“Mah fellow Americans, inflayshun is ow-uh friend…”
If you can pronounce the phonetic wording above – and if it sounds vaguely familiar – then for better or worse you probably grew up watching “Saturday Night Live” like I did. The line comes from a late 1970’s skit wherein funny guy Dan Aykroyd was impersonating President Jimmy Carter.
During his one term as President, Carter addressed the nation numerous times to try and quell people’s fears about inflation, the economic malady that defined the era. During those years, Carter announced several anti-inflation policy measures. He urged Americans to “tighten their belts” and consume less, in an effort to decrease the demand for goods and services and, therefore, to get prices to decline (consumption, by the way, was actually quite stagnant even as prices rose – hence the problem of “stagflation”). And as he got closer to his re-election date he looked increasingly anxious, as though he was trying to convince Americans that he was doing as well as any President could.
In the midst of this, “Saturday Night Live” delivered the definitive presidential satire. With his impeccable imitation of the President’s “southern gentlemen” accent, Aykroyd – as President Carter – addressed the nation one fine Saturday night and told Americans that “our economy is screwed, blued, and tattooed,” but noted that we could stop fighting the battle against inflation- because “inflation is our friend.”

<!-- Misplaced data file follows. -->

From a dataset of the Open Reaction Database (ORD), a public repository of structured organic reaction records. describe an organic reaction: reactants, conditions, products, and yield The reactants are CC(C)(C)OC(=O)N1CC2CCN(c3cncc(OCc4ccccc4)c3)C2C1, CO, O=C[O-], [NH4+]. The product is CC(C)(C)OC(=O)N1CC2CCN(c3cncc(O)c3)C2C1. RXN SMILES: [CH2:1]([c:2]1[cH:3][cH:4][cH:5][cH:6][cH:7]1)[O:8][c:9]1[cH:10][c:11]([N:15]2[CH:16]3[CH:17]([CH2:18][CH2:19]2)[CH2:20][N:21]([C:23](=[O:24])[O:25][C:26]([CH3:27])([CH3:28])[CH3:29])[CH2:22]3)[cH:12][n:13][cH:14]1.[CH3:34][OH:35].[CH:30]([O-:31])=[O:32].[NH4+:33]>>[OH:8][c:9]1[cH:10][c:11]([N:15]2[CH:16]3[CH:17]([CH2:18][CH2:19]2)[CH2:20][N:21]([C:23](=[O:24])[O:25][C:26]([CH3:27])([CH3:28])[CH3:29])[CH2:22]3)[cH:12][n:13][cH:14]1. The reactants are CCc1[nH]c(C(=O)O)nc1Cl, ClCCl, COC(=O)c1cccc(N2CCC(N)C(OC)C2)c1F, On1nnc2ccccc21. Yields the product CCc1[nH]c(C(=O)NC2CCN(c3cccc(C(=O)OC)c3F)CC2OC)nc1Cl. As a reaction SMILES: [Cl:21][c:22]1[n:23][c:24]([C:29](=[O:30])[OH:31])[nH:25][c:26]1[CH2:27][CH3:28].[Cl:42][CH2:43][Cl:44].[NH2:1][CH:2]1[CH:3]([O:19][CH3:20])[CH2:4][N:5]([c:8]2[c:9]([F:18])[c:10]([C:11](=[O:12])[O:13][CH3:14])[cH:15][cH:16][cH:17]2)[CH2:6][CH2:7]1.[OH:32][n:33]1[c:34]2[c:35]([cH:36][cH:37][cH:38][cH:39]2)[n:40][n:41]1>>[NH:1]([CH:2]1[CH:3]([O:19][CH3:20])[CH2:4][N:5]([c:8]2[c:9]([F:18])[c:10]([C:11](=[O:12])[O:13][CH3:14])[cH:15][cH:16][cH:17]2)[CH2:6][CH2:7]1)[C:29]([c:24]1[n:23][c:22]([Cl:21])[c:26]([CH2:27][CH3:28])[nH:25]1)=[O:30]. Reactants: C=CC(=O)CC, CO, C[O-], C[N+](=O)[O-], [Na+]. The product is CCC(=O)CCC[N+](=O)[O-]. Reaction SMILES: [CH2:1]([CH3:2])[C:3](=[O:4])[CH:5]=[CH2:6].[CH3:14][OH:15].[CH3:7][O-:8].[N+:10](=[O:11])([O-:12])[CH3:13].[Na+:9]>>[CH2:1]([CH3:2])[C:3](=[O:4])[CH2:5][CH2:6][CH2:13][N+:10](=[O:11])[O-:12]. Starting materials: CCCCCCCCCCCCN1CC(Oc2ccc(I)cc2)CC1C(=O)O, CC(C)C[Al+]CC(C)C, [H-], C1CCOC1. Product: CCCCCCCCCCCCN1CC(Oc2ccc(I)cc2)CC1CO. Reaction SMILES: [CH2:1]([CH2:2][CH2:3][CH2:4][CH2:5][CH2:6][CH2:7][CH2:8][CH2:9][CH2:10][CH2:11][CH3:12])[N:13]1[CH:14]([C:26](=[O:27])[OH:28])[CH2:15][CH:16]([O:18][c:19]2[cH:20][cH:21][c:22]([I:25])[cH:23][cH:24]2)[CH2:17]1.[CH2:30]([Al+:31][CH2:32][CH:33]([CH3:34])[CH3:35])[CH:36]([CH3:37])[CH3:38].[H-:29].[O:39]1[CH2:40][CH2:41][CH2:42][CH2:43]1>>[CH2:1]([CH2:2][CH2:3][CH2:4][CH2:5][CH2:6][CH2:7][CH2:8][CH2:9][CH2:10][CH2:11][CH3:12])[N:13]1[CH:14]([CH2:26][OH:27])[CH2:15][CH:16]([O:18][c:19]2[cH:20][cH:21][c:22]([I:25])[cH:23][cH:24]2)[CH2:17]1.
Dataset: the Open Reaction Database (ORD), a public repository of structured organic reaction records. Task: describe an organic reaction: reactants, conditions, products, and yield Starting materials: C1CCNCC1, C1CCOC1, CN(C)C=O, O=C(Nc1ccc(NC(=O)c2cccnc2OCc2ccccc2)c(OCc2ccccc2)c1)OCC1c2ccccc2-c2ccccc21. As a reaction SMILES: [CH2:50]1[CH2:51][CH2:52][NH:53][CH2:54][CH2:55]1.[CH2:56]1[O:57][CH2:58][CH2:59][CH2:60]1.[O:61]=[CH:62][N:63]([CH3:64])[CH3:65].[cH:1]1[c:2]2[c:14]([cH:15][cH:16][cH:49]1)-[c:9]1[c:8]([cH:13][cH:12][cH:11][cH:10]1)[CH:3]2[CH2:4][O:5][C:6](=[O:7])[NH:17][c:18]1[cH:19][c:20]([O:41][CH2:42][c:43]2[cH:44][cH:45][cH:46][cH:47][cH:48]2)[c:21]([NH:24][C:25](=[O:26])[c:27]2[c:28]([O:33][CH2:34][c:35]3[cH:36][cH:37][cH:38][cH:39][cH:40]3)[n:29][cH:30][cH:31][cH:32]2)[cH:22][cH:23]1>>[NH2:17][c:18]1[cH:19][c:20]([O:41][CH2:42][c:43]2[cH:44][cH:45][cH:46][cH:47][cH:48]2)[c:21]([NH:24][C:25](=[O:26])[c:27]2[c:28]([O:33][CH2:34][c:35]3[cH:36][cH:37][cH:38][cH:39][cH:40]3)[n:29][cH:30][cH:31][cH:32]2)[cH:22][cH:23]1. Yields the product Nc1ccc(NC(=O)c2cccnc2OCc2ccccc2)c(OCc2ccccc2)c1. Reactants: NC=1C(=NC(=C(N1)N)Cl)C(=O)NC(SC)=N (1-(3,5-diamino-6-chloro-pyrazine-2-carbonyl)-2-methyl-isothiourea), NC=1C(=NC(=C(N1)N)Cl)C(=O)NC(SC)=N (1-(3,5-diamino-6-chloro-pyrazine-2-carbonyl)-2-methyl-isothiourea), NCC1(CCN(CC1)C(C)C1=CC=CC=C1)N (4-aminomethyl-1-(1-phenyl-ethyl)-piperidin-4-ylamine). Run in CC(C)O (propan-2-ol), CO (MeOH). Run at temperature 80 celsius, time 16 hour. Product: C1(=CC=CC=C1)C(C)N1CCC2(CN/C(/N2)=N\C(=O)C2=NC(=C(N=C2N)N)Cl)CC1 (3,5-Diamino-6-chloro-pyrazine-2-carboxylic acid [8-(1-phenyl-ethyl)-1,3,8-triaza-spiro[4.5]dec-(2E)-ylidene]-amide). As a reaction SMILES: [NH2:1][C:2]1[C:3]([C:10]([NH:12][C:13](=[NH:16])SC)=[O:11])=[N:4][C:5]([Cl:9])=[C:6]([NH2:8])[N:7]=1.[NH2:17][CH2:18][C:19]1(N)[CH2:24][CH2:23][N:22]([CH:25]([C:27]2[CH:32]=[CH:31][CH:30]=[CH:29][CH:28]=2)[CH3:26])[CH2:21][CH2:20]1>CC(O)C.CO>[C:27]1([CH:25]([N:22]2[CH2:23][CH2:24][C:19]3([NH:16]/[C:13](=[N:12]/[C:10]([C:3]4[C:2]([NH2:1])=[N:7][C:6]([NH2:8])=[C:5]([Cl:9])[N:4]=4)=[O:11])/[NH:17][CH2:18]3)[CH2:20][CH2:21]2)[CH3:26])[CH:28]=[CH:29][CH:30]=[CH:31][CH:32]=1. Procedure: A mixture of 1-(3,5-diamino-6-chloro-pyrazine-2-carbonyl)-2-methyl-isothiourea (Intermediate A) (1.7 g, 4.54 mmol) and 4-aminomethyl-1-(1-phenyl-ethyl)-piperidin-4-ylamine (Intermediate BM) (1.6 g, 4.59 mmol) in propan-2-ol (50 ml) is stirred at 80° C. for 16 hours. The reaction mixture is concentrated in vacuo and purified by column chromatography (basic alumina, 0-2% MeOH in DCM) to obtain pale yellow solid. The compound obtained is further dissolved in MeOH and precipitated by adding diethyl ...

Aykroyd was hilarious because his character’s statements were absurd - no adult in their right mind and certainly no U.S. President would “embrace inflation” or regard it as a “friend.” President Carter was desperately trying to assure us that he was ending inflation, and Aykroyd’s routine illustrated just how desperately the President was trying to remain in our good favor.
But that was in the 1970’s. Today, just three weeks away from 2013, there is reason to believe that our President and his Administration – and perhaps his party, as a whole – is “embracing” recession, as though it is an appropriate means to a necessary end.
Ron Scherer, Staff Writer at the Christian Science Monitor, was one of the first to catch-on. He noted in a November 30th news story that in the midst of the “fiscal cliff” tax rate negotiations, President Obama had begun to speak on the campaign trail about another $255 billion stimulus package. Scherer surmised that the President was proposing more stimulus spending as a means of “offsetting” the impact of his own proposed tax hikes.
Austin Hill is an Author, Consultant, and Host of "Austin Hill's Big World of Small Business," a syndicated talk show about small business ownership and entrepreneurship. He is Co-Author of the new release "The Virtues Of Capitalism: A Moral Case For Free Markets." , Author of "White House Confidential: The Little Book Of Weird Presidential History," and a frequent guest host for Washington, DC's 105.9 WMAL Talk Radio.
Carney: Okay Fine, Senior Officials Knew the IRS Report was Coming, but Nobody Told Obama | Guy Benson